Conny Waters - AncientPages.com - The Israeli spelunkers discovered ancient limestone carving of the seven-branched menorah, a cross, an ancient key and other etchings dating to late Roman, Byzantine periods.
This intriguing discovery was made during the Hanukkah festival (the Jewish eight-day, wintertime “festival of lights”, when Jews light candelabras to commemorate the restoration of the ancient Temple in Jerusalem.
The spelunkers explored an ancient water cistern in the Judean Shephelah ( south-central Israel). Both engravings are believed to date back centuries, according to the Israel Antiquities Authority.
Archaeologists said that other discovered carvings are yet unidentified, wrote The Times of Israel.
The IAA refused to disclose the name of the site, or any specifics concerning its location, in order to prevent people from flocking to the new discovery and potentially damaging it.
Left: Engraving of a seven-branched menorah found in a cistern in the Judean lowlands in December 2016. (Saʽar Ganor, Israel Antiquities Authority); Right: Engraving of a cross discovered in a cistern in the Judean lowlands in December 2016. (Saʽar Ganor, Israel Antiquities Authority)
“We heard there are interesting caves in the region. We began to peer into them, and that’s how we came to this cave, which is extremely impressive with rock-carved niches and engravings on the wall,” Ido Meroz, one of the hikers, said in a statement.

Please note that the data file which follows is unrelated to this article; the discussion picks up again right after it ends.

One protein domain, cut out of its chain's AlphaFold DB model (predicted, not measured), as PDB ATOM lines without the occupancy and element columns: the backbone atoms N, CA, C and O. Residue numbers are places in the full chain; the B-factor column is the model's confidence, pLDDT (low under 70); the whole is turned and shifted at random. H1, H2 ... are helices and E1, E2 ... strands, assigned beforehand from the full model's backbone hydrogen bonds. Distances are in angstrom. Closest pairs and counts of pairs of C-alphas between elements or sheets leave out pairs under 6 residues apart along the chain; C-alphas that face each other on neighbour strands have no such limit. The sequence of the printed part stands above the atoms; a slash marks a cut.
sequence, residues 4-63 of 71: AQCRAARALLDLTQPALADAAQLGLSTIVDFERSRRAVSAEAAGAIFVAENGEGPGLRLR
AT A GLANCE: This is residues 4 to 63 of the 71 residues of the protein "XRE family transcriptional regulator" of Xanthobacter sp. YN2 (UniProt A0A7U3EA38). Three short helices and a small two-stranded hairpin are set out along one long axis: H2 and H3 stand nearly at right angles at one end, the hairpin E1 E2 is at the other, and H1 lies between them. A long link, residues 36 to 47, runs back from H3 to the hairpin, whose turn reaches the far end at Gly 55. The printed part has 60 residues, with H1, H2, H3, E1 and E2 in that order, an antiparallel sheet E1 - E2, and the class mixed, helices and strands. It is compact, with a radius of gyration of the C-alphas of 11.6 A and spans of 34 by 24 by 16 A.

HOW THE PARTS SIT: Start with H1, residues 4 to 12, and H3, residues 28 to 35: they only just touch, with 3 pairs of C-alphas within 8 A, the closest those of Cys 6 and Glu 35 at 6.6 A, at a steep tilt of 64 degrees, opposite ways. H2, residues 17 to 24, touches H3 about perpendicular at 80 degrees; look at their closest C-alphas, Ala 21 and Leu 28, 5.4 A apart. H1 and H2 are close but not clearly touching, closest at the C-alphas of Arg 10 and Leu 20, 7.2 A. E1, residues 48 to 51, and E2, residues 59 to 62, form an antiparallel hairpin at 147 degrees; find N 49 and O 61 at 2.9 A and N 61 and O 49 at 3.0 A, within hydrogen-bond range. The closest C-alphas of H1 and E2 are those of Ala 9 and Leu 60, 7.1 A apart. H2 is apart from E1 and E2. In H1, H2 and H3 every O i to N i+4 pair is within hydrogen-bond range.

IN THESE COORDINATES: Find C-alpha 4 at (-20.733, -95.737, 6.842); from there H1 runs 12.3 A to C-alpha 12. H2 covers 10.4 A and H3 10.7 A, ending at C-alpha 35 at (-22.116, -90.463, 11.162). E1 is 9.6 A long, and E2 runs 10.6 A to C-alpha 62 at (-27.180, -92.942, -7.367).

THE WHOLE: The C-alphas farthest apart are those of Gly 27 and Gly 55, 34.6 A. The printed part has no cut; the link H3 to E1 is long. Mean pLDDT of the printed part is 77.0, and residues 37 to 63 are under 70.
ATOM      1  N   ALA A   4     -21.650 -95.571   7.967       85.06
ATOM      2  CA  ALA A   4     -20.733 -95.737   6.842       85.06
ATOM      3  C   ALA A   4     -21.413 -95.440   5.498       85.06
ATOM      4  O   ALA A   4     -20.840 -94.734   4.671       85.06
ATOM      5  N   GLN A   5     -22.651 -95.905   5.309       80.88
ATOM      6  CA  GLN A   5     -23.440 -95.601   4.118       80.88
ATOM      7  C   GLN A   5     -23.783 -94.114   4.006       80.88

“Just before we were about to return we suddenly noticed an engraving that at first glance seemed to be a menorah. When we realized this is an ancient depiction of a menorah, we became very excited. Its appearance was quite distinct.”
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“It’s rare to find a wall engraving of a menorah,” which is a “distinct Jewish symbol,” Sa’ar Ganor, an archaeologist with the IAA responsible for the region around Ashkelon, said. The IAA said that only two menorah engravings exist in the region where it was found: one in an oil press at Beit Loya and the other in a tomb near Beit Guvrin — both east of the modern city of Kiryat Gat.
Menorah symbols have been found earlier; one of the great archeological discoveries of our time was made when archaeologists discovered the 1st Century stone from a Galilee synagogue showing the Temple menorah.
A Galilee synagogue shows the Temple menorah. Credits: Magdala Center Project
Archaeologists believe that the carvings are authentic and not modern, because the cistern where the carvings were found, was difficult to access. The study of the engravings has already started.
Written by Conny Waters - AncientPages.com Staff Writer